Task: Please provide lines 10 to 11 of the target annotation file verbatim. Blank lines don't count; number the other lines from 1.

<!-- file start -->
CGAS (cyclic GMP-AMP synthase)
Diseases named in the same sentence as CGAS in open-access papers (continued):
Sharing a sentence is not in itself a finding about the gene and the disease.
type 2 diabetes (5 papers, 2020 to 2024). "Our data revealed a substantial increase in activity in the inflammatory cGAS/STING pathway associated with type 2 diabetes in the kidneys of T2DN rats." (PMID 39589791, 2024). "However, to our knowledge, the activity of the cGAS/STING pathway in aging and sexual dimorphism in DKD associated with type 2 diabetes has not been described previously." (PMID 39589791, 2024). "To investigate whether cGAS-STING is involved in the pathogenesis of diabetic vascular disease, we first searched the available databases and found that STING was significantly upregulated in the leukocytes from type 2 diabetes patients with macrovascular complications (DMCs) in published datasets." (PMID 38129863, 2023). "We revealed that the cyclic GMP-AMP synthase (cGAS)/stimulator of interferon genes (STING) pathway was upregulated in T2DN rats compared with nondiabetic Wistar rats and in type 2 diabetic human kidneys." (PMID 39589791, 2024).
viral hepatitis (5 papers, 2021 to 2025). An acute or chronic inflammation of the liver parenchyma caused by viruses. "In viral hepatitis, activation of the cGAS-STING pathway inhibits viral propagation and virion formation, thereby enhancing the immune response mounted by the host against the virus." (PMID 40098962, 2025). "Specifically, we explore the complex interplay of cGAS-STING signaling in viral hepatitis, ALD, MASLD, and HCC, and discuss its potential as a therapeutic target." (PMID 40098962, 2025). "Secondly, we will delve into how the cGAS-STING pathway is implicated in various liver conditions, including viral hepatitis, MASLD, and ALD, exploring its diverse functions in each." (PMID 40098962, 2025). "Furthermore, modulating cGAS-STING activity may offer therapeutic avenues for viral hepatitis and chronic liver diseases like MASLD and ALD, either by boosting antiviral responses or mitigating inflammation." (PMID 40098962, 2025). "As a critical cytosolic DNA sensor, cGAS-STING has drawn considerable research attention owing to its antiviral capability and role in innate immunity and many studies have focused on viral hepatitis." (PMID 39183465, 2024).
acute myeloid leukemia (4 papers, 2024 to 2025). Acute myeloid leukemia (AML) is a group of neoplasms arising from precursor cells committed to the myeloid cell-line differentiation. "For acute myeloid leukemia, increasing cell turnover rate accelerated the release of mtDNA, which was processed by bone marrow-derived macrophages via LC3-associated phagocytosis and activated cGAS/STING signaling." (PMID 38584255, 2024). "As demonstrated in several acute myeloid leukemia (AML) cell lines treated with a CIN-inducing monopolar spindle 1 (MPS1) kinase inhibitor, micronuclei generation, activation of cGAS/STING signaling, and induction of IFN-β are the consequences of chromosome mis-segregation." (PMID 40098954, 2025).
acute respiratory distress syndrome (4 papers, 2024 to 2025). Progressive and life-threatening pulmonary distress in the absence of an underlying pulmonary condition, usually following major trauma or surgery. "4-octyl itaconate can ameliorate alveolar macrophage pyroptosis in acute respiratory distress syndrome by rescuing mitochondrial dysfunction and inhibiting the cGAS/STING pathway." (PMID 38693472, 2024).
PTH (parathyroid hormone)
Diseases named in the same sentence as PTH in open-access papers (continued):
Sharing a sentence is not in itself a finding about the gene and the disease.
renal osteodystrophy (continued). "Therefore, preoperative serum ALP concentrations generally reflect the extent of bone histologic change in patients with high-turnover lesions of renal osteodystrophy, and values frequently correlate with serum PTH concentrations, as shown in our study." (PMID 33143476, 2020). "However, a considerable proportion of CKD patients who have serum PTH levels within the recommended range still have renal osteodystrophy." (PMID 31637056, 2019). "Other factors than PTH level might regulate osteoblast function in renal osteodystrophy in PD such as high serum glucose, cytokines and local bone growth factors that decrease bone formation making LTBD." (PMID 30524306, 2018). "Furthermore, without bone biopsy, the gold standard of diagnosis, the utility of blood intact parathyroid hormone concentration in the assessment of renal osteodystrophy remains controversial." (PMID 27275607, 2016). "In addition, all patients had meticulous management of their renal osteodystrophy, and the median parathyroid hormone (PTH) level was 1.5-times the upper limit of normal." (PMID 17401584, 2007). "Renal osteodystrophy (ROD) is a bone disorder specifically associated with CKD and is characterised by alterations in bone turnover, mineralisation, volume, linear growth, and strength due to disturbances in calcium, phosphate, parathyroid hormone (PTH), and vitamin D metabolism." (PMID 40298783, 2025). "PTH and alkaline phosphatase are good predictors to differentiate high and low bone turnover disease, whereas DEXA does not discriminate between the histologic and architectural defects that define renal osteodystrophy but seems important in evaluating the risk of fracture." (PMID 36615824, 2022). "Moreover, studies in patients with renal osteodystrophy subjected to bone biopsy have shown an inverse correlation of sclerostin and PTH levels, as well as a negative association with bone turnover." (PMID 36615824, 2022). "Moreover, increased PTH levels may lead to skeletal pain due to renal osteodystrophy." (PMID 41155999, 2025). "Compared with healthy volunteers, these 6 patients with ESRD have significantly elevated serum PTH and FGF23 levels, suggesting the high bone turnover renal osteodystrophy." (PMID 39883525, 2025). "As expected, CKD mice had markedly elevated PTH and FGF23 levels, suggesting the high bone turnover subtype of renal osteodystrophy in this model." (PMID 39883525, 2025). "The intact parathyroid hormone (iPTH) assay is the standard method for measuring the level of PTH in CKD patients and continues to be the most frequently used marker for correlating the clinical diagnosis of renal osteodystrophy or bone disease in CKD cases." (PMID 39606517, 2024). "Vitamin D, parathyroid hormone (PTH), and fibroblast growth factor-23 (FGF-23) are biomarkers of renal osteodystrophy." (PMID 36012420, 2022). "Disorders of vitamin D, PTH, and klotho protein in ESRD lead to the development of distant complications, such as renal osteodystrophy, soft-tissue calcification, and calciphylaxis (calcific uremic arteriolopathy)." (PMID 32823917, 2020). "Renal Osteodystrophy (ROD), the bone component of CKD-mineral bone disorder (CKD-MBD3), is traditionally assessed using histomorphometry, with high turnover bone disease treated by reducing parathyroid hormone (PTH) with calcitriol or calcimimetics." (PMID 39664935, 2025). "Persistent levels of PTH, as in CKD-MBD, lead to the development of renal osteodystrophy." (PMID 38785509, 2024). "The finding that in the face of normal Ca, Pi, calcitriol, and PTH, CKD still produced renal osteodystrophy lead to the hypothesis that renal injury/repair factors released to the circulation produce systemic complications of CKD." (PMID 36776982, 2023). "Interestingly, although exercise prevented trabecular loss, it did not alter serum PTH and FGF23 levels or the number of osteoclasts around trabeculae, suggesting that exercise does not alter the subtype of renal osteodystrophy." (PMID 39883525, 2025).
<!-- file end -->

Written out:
Sharing a sentence is not in itself a finding about the gene and the disease.
renal osteodystrophy (continued). "Therefore, preoperative serum ALP concentrations generally reflect the extent of bone histologic change in patients with high-turnover lesions of renal osteodystrophy, and values frequently correlate with serum PTH concentrations, as shown in our study." (PMID 33143476, 2020). "However, a considerable proportion of CKD patients who have serum PTH levels within the recommended range still have renal osteodystrophy." (PMID 31637056, 2019). "Other factors than PTH level might regulate osteoblast function in renal osteodystrophy in PD such as high serum glucose, cytokines and local bone growth factors that decrease bone formation making LTBD." (PMID 30524306, 2018). "Furthermore, without bone biopsy, the gold standard of diagnosis, the utility of blood intact parathyroid hormone concentration in the assessment of renal osteodystrophy remains controversial." (PMID 27275607, 2016). "In addition, all patients had meticulous management of their renal osteodystrophy, and the median parathyroid hormone (PTH) level was 1.5-times the upper limit of normal." (PMID 17401584, 2007). "Renal osteodystrophy (ROD) is a bone disorder specifically associated with CKD and is characterised by alterations in bone turnover, mineralisation, volume, linear growth, and strength due to disturbances in calcium, phosphate, parathyroid hormone (PTH), and vitamin D metabolism." (PMID 40298783, 2025). "PTH and alkaline phosphatase are good predictors to differentiate high and low bone turnover disease, whereas DEXA does not discriminate between the histologic and architectural defects that define renal osteodystrophy but seems important in evaluating the risk of fracture." (PMID 36615824, 2022). "Moreover, studies in patients with renal osteodystrophy subjected to bone biopsy have shown an inverse correlation of sclerostin and PTH levels, as well as a negative association with bone turnover." (PMID 36615824, 2022). "Moreover, increased PTH levels may lead to skeletal pain due to renal osteodystrophy." (PMID 41155999, 2025). "Compared with healthy volunteers, these 6 patients with ESRD have significantly elevated serum PTH and FGF23 levels, suggesting the high bone turnover renal osteodystrophy." (PMID 39883525, 2025). "As expected, CKD mice had markedly elevated PTH and FGF23 levels, suggesting the high bone turnover subtype of renal osteodystrophy in this model." (PMID 39883525, 2025). "The intact parathyroid hormone (iPTH) assay is the standard method for measuring the level of PTH in CKD patients and continues to be the most frequently used marker for correlating the clinical diagnosis of renal osteodystrophy or bone disease in CKD cases." (PMID 39606517, 2024). "Vitamin D, parathyroid hormone (PTH), and fibroblast growth factor-23 (FGF-23) are biomarkers of renal osteodystrophy." (PMID 36012420, 2022). "Disorders of vitamin D, PTH, and klotho protein in ESRD lead to the development of distant complications, such as renal osteodystrophy, soft-tissue calcification, and calciphylaxis (calcific uremic arteriolopathy)." (PMID 32823917, 2020). "Renal Osteodystrophy (ROD), the bone component of CKD-mineral bone disorder (CKD-MBD3), is traditionally assessed using histomorphometry, with high turnover bone disease treated by reducing parathyroid hormone (PTH) with calcitriol or calcimimetics." (PMID 39664935, 2025). "Persistent levels of PTH, as in CKD-MBD, lead to the development of renal osteodystrophy." (PMID 38785509, 2024). "The finding that in the face of normal Ca, Pi, calcitriol, and PTH, CKD still produced renal osteodystrophy lead to the hypothesis that renal injury/repair factors released to the circulation produce systemic complications of CKD." (PMID 36776982, 2023). "Interestingly, although exercise prevented trabecular loss, it did not alter serum PTH and FGF23 levels or the number of osteoclasts around trabeculae, suggesting that exercise does not alter the subtype of renal osteodystrophy." (PMID 39883525, 2025).